After it was jolted out of a spell of dormancy in 2016, Fairtrade Ghana Network (FGTN), the Ghana wing of the global Fair Trade movement, has so far hauled in over US$7million in premiums for members.
No other certification label in Ghana has managed to achieve.a similar feat.
Even though the FTGN has been on a low profile for the close to eight years that it has been in existence, it has been improving the lives of its members, producers of all forms of agricultural products, than other organizations, the organisation noted.
Vice President of the FTGN, Mrs. Florence Blankson, explained to the media that investment of these premiums in members and their communities has led to the attainment of some Sustainable Development Goals (SDGs).
“Some of our certified producers earn Fairtrade premiums which are additional sums of money over and above the Fairtrade price which go into a communal fund for producers and workers, to support and improve themselves and their communities. This has led to the achievement of a number of sustainable development goals,” she said.
From the same premiums, she pointed out, producer organisations such as Asunafo North Union, Kuapa kokoo, West Akyem Cocoa Cooperative Union and Fanteakwa Union have been empowered to give cash bonuses to farmers and also establish a savings and loans scheme.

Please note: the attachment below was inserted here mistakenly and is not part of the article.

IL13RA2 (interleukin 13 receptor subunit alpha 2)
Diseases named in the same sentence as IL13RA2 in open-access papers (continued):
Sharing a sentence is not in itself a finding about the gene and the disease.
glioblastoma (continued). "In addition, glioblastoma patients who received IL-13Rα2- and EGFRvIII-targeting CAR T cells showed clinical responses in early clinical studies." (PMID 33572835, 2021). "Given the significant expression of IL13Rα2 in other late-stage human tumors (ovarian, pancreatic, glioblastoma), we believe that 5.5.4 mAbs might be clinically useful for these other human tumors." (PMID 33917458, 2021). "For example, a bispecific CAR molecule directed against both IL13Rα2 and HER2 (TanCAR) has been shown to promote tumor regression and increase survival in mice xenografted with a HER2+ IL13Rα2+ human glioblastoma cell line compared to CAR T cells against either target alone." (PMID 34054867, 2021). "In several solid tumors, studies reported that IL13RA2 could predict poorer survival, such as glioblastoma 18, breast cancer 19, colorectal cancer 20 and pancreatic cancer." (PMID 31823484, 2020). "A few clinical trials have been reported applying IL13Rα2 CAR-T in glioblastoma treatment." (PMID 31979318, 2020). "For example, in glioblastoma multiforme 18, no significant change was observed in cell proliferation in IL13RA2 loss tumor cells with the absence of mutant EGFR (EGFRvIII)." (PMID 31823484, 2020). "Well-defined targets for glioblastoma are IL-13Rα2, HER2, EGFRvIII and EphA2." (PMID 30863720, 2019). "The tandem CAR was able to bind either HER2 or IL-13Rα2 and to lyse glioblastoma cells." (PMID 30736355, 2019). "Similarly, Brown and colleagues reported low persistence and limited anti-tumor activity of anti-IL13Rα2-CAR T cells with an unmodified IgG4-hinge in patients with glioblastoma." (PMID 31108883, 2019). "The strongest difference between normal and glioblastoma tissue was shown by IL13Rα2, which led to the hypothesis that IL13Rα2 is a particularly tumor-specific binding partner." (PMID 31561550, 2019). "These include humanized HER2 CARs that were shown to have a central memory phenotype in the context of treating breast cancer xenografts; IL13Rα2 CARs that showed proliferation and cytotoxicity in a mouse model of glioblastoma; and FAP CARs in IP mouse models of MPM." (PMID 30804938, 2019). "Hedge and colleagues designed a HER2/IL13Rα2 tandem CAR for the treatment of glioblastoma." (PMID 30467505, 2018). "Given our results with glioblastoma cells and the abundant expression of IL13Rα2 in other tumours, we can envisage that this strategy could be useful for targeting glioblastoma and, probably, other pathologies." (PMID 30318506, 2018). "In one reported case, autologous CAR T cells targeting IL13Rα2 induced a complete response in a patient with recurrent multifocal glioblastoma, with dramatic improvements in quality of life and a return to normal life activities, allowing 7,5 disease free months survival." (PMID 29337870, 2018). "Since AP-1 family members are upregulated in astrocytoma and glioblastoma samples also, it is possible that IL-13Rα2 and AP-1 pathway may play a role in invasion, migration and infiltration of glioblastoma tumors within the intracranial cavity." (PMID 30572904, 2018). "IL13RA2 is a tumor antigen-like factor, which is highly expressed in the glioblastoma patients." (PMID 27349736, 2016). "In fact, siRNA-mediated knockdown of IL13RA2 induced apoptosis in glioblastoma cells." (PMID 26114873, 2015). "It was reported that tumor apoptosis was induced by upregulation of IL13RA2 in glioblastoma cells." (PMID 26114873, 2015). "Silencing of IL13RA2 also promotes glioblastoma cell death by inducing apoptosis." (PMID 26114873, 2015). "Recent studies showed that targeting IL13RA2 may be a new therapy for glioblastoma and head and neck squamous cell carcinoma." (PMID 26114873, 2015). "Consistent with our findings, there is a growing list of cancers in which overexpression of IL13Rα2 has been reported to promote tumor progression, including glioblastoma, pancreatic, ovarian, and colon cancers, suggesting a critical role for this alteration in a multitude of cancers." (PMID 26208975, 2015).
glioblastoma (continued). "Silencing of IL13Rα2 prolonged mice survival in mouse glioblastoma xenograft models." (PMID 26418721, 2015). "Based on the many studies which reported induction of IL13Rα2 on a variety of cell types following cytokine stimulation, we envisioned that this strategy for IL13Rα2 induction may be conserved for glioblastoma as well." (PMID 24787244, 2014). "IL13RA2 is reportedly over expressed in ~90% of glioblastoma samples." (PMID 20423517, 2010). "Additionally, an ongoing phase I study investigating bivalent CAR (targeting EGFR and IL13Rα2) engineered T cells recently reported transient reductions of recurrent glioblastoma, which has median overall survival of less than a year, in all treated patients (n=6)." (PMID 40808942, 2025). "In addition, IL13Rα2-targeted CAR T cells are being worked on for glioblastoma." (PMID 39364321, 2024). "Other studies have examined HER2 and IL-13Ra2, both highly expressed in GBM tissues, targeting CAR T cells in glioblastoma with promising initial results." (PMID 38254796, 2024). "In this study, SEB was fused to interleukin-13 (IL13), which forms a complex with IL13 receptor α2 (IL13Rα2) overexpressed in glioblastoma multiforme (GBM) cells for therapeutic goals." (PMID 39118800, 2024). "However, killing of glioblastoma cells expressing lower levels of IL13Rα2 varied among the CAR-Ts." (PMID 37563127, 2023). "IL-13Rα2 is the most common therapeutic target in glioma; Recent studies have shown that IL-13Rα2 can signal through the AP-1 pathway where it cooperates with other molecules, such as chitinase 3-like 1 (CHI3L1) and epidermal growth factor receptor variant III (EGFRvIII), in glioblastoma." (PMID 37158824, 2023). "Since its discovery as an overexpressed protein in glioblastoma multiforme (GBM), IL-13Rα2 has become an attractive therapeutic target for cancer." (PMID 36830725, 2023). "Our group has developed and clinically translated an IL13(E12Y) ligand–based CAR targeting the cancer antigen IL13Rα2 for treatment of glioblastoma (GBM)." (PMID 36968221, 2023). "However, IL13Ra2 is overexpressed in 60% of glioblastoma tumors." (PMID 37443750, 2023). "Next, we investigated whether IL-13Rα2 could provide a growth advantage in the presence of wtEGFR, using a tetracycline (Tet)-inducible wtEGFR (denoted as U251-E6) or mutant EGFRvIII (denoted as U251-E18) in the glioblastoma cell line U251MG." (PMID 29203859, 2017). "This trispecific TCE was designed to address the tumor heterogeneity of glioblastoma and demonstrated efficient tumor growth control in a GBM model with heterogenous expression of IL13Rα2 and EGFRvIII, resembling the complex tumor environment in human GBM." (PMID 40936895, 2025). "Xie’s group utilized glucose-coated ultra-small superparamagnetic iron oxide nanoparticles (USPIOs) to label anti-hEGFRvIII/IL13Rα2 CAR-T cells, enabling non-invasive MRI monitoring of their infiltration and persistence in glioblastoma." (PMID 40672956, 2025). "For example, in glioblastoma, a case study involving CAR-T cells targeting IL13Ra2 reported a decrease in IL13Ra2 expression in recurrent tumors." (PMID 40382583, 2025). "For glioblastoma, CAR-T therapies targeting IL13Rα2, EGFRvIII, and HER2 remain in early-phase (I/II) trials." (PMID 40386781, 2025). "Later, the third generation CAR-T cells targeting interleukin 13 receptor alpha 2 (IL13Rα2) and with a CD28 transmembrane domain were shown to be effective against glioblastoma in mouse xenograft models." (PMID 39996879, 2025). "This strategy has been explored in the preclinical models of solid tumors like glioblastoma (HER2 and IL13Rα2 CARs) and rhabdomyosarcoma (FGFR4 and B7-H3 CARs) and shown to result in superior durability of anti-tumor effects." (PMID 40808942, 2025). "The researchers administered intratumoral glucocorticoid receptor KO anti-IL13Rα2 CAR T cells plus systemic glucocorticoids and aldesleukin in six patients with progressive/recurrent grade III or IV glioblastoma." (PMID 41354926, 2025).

The organisation has also been instrumental in other investments. For instance, in the area of Education, Golden Exotics, VREL, Asunafo North and Kuapa Kokoo have used their premiums in building School blocks, teachers’ quarters, science labs, vocational training centres and the establishment of scholarship schemes for farmers and their wards.
“In the area of Health, Kuapa kokoo, and Asunafo North are notable among the producer organisations (POs) that have applied their premiums to the building and renovation of Clinics, Provision of equipment and fixtures, Health screening exercises for the community; telemedicine – use of ICT to transfer medical information between health workers and patients and Registration of members onto the National Health Insurance Scheme,” Vice President Blankson noted.
Fair Trade is a global movement that addresses the injustices of conventional trade by supporting smallholder farmers and workers to secure better terms of trade.
Members adhere to high standards with their production, including the so-called ten commandments of Fairtrade, among which is the requirement to produce in an environmentally sustainable way.
Members cannot also use child labour on their farms and are required to produce the highest quality crops so that the Network can fight for fair market conditions and price for the produce.
“When you see a product with a Fair Trade label, it is a guarantee that it was produced to rigorous social, environmental, and ethical standards,” Vice President Blankson noted.
FAIR TRADE GHANA NETWORK was established originally as Fairtrade Ghana Network in July 2013 with support from Fairtrade Africa to collaborate better with Fairtrade certified producer organisations in Ghana and encourage others to join the Fairtrade movement and get certification
There are a number of Fair Trade certification labels globally. In Ghana, the 3 main labels are – Fairtrade, World Fair Trade Organisation (WFTO) and Fair for Life.
In 2016, after FTGN had gone dormant for two years, it was revamped in November through the Equity Project, a sub-regional project to contribute to the sustainable economic development of low-income countries, fighting against poverty and strengthening family agriculture by supporting the development of equitable sustainable sectors in West Africa.